Industrial Switching: The Seldom Seen Backside Of Railroading

Trains-In-Nashville-Tennessee (4)

Most people familiar with Nashville might not recognize the Music City when viewed from this perspective. The switching of freight cars in and out of docks and sidings is what the freight railroading business is all about.

When most railfans think of railroading they think of unit trains and six-axle diesels storming through the mountains and racing across the prairies. Yes, this is railroading too, but it must never be forgotten that the purpose the railroad serves is delivering freight to the customer.

In Scranton, Pa., there’s an interesting urban operation that has all the flavor of the big city in a size small enough to understand and take it all in.

Operations such as the Diamond Branch and the switching of the 7D Lumber Co. in downtown tend go unnoticed by railfans but offer an intriguing and unique perspective of industrial switching.

The 7D Lumber yard occupies about 1/3 of the city block of Wyoming Avenue, West Olive Street, Capouse Avenue and East Gibson Street. At first glance it looks like just another industry but a closer look reveals a past rich in history….

7D Lumber sits on the site where a small interchange yard which connected the Delaware, Lackawanna & Western’s Diamond Branch and the Delaware & Hudson’s Vine Street Branch once was. The dark brick building receiving the boxcar was once the Delaware & Hudson freight house but today is the headquarters of 7D Lumber.


At the turn of the millennium the 2nd floor of the office portion at the end of the freight house (above the 7D corporate office) was the headquarters of the D-L railroad itself. Today, however, D-L operations are carried on out of the Tower at Bridge 60 located in the Steamtown yard.

Contrary to their appearance, the tracks leading into the lumber yard are not stub-ended industrial spurs which end once inside but are actually the remains of the interchange yard. The tracks actually continue on through the yard and become the D&H Vine Street Branch which runs to the D&H’s Green Ridge Yard about 1 mile to the north. Today, although the tracks are still in place, the Vine Street Branch is no longer in use.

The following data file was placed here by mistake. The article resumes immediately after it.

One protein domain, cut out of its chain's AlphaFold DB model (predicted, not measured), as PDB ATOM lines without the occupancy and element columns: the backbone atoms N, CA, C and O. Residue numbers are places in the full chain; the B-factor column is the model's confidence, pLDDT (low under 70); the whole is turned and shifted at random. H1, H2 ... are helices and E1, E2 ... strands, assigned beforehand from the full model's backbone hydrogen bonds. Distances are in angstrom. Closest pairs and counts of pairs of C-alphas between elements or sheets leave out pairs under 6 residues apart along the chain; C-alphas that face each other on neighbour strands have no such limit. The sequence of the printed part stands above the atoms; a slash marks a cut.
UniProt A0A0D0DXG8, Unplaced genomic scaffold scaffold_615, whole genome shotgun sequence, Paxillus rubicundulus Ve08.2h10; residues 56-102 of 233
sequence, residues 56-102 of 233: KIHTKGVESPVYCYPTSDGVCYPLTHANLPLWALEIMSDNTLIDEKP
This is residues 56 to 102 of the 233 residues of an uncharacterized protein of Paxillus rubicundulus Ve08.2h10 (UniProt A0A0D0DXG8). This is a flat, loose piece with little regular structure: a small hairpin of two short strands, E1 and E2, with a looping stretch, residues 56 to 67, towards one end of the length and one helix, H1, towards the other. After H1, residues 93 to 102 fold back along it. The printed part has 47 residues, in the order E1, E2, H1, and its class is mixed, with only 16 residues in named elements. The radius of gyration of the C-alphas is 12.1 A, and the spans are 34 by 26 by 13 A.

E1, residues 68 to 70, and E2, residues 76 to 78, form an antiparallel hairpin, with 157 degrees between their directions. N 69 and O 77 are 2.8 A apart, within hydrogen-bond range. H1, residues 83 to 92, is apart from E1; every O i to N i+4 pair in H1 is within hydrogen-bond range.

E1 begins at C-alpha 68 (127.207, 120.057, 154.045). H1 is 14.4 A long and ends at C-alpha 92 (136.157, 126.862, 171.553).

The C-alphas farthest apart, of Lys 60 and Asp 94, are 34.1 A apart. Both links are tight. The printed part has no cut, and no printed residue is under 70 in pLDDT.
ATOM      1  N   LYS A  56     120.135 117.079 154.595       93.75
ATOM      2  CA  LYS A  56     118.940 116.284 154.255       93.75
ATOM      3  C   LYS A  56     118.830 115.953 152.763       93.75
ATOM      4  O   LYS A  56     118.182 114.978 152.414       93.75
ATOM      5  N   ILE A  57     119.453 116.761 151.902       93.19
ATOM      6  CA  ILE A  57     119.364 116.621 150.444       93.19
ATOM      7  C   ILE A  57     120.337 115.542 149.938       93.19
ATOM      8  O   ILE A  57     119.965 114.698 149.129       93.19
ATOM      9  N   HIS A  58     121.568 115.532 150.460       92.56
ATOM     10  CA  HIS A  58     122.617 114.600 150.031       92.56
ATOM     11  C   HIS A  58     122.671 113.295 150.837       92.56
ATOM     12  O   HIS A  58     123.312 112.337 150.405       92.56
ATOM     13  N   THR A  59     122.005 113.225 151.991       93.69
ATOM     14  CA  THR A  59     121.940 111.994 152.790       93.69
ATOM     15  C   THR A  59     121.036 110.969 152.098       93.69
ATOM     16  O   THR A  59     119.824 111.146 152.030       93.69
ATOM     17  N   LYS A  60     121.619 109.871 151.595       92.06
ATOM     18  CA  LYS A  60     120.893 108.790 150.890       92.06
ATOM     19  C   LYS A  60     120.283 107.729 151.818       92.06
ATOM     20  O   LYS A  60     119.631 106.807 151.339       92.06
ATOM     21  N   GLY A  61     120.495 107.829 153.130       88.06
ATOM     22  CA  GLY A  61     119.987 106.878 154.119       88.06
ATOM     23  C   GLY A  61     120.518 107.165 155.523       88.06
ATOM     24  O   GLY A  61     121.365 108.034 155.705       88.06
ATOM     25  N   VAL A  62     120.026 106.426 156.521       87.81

The tall, red brick building (in the background) across Wyoming Avenue was once the Scranton Cold Storage. What made this industry unique was that unlike most businesses which receive their rail service in the rear, this facility’s spur line was right out in front of the building which meant that trains had to cross the busy intersection of Wyoming Ave. and E. Gibson Streets to spot its cars giving Scranton a very small, but noteworthy street-running operation.

In the 1990s Gress Refrigerated Services occupied this building and used to get their reefer car loads of frozen and refrigerated products by rail. Up until August 2015, the building was occupied by Sandone Tire but was destroyed by a terrible fire and razed. At the time of the fire, the spur track was still in place but hadn’t seen a railcar in over a decade as Sandone got its shipments by truck.

Industrial Switching: The Seldom Seen Backside Of Railroading

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Author:Railfan AC

AC is a U.S. Air Force Veteran, a long haul trucker, a transportation enthusiast and a lifelong lover of trains. AC's mission is to travel America documenting American railroading in the 21st century while educating those who want to know about the importance the railroads play in our daily lives including, but not limited to, the movement of goods, services and more.

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